TITLE

Equities Still Offer Value, Selectively

PUB. DATE
August 2007
SOURCE
Asia Monitor: South East Asia Monitor Volume 1;Aug2007, Vol. 18 Issue 8, p8
SOURCE TYPE
Country Report
DOC. TYPE
Country Report
ABSTRACT
The article provides information on the economic outlook in the U.S. for 2007. The Business Information International (BMI) core view for the country's economy remains a soft landing. For the real gross domestic product (GDP) forecast of 2.3 percent to be attain, economic activity has to pick up significantly. The ongoing slowdown in the housing market is a clear risk to the forecast, and a further drop in the housing affordability index would weigh on the economy.
ACCESSION #
25793656

 

Related Articles

  • QUARTERLY OUTLOOK. Guimarães, Paulo // Business & Economic Review;Oct-Dec2007, Vol. 54 Issue 1, p30 

    The article offers information on the status of the Real Gross Domestic Product (GDP) in the second quarter of 2007 in the U.S. According to the author, GDP has increased at an annualized rate of 3.4 percent. He added that residential fixed investment and consumption of durable goods are the...

  • Soft landing. Andrews, Michael // Journal of Commerce (1542-3867);8/21/2006, Vol. 7 Issue 34, p42 

    The article offers a look at the U.S. economic growth for the second quarter of 2006. The weakening of the housing sector and the rising gasoline prices constrain consumer spending, which consequently undermine the country's economic growth. The country's real gross domestic product grew by just...

  • vital statistics. Pearlman, Arnold // Chemical Week;5/16/2007, Vol. 169 Issue 17, p32 

    This article discusses the performance of the U.S. economy based on several indicators. It says that the economy expanded at an annualized rate of 1.3% in the first quarter of 2007, the slowest rate in four years. Observers say the main culprit has been the collapse of the housing market and the...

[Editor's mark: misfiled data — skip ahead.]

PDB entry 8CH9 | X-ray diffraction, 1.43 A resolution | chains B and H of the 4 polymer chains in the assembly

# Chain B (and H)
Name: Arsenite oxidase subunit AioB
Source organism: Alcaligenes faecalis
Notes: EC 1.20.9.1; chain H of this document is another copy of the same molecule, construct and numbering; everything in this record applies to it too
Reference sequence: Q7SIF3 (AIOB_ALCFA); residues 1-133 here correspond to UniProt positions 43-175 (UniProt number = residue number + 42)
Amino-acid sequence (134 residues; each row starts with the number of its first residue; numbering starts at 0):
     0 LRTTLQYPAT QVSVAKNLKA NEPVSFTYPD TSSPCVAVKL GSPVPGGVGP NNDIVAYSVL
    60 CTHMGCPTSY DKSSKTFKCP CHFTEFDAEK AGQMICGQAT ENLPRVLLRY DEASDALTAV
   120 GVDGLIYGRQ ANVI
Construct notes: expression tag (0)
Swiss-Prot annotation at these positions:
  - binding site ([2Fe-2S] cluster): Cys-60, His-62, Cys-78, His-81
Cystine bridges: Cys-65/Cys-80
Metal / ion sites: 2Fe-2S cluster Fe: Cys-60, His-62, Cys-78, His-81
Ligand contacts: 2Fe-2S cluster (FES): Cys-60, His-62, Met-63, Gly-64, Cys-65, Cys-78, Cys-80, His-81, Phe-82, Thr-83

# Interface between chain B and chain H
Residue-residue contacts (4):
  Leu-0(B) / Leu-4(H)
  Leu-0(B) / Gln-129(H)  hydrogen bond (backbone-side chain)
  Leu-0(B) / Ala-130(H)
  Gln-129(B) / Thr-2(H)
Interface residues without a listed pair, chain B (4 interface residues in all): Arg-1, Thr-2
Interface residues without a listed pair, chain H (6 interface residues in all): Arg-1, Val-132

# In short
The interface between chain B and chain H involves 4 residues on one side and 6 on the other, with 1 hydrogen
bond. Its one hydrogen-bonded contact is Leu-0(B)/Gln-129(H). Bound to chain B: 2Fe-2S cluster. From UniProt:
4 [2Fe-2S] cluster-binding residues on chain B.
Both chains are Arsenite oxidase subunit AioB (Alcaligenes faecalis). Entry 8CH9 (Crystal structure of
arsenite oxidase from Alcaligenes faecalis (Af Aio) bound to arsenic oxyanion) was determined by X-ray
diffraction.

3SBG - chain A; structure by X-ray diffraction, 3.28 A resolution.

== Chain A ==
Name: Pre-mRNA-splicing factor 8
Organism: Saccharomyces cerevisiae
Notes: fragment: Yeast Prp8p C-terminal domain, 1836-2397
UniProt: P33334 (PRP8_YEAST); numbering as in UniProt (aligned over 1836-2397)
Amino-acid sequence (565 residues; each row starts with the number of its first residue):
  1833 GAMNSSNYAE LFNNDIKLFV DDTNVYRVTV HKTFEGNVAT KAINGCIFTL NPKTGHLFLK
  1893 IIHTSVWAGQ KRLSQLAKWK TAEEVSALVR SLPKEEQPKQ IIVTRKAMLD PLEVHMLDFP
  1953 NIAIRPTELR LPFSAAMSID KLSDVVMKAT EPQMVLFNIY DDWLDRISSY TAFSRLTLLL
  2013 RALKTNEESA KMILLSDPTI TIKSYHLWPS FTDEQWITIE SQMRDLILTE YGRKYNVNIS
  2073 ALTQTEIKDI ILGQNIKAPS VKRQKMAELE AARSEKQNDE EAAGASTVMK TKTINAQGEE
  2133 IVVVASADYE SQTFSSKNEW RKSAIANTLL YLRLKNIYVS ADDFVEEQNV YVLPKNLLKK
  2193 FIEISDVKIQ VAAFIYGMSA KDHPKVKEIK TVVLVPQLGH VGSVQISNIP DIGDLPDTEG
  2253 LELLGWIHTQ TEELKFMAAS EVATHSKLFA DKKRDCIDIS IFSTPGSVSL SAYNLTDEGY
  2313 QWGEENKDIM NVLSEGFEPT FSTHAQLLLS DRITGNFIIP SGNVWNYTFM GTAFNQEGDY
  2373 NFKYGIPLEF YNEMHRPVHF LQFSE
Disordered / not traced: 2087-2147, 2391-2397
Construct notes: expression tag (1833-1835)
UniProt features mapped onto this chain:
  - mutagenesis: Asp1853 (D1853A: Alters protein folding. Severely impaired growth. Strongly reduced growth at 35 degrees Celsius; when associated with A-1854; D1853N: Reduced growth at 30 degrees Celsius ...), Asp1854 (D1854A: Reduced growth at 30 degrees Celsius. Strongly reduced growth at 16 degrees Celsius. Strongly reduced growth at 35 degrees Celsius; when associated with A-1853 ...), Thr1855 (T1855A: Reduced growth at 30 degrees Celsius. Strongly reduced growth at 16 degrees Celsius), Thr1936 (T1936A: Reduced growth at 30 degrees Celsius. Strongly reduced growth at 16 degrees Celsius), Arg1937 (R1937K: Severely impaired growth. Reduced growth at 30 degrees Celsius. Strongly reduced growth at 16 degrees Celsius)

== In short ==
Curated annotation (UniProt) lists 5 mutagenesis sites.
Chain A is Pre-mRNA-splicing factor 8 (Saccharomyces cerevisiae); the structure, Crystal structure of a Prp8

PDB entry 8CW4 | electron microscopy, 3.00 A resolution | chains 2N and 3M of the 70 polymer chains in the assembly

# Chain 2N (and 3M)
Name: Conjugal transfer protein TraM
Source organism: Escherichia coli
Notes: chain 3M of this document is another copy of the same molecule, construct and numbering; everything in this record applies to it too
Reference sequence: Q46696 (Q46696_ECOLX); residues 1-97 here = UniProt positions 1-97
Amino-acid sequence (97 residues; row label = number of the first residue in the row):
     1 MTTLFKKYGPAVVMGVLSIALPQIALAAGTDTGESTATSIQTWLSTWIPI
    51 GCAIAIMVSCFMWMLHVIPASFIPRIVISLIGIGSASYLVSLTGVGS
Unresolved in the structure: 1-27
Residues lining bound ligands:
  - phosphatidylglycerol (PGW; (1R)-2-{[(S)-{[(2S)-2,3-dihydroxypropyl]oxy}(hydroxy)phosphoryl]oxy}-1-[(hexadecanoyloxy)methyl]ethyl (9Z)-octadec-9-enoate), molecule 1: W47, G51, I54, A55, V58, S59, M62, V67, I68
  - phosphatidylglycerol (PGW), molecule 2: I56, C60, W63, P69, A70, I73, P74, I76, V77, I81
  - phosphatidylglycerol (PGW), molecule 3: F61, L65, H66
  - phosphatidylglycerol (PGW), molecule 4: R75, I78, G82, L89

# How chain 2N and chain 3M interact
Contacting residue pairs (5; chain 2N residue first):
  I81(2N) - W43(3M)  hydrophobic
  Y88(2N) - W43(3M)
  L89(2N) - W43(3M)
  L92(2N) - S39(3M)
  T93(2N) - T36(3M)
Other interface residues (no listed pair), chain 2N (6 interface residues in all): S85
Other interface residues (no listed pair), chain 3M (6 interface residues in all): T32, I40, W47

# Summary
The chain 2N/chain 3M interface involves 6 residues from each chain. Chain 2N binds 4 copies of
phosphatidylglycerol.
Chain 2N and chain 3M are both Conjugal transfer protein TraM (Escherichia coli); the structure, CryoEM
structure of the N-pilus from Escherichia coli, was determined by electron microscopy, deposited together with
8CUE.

• The Economy in Perspective. Sniderman, Mark // Economic Trends (07482922);Apr2006, p1 

    The article provides an economic outlook of the U.S. for the fiscal 2006. According to the Monetary Policy Reports submitted to the Congress in February 2005, the real GDP would increase at a rate of about 3.5 percent. Inflation would increase at a rate of roughly 1.5 to 1.75 percent, and the...

  • Gross Domestic Product. Grimm, Bruce T.; Weadock, Teresa L. // Survey of Current Business;Feb2006, Vol. 86 Issue 2, p11 

    This article explains the relationship between the first three quarterly gross domestic product (GDP) estimates by the U.S. Bureau of Economic Analysis (BEA) and the source data that each of these estimates incorporates. The differences between the quarterly estimates and the first annual...

  • Annual Industry Accounts. Howells III, Thomas F.; Barefoot, Kevin B. // Survey of Current Business;May2006, Vol. 86 Issue 5, p11 

    Predicts the advance estimates of gross domestic product by industry both in private services-producing and private goods-producing sectors in the U.S. in 2005. Growth in the services-producing sector; Status of the finance and insurance, rental and leasing industry groups; Contribution of the...

  • GDP and the Economy.  // Survey of Current Business;Dec2006, Vol. 86 Issue 12, p1 

    The article assesses the real gross domestic product (GDP) and other key economic indicators for the U.S. for the third quarter of 2006. According to preliminary estimates of the national income and product accounts for the quarter, real GDP slowed down and inflation abated. This slowdown was...

  • Is there evidence of the new economy in U.S. GDP data? Kouparitsas, Michael A. // Economic Perspectives;2005 1st Quarter, Vol. 29 Issue 1, p12 

    In this article the author test whether there was in fact significant change in the trend growth rate of U.S. gross domestic product (GDP) over the new economy era. The author does it by applying both long-established and newer techniques of extracting the trend component of U.S. GDP data and...

  • THE NATION'S ECONOMIC OUTLOOK. Malehorn, Jack // Journal of Business Forecasting;Spring2007, Vol. 26 Issue 1, p43 

    The article discusses the economic climate in the U.S. Real gross domestic product (GDP) is estimated to rise at 2 percent, mitigating any real concern about inflation. In this particular business cycle, the majority of economic pundits would likely agree that the key constituent for knocking...

Share

Read the Article

Courtesy of VIRGINIA BEACH PUBLIC LIBRARY AND SYSTEM

Sorry, but this item is not currently available from your library.

Try another library?
Sign out of this library

Other Topics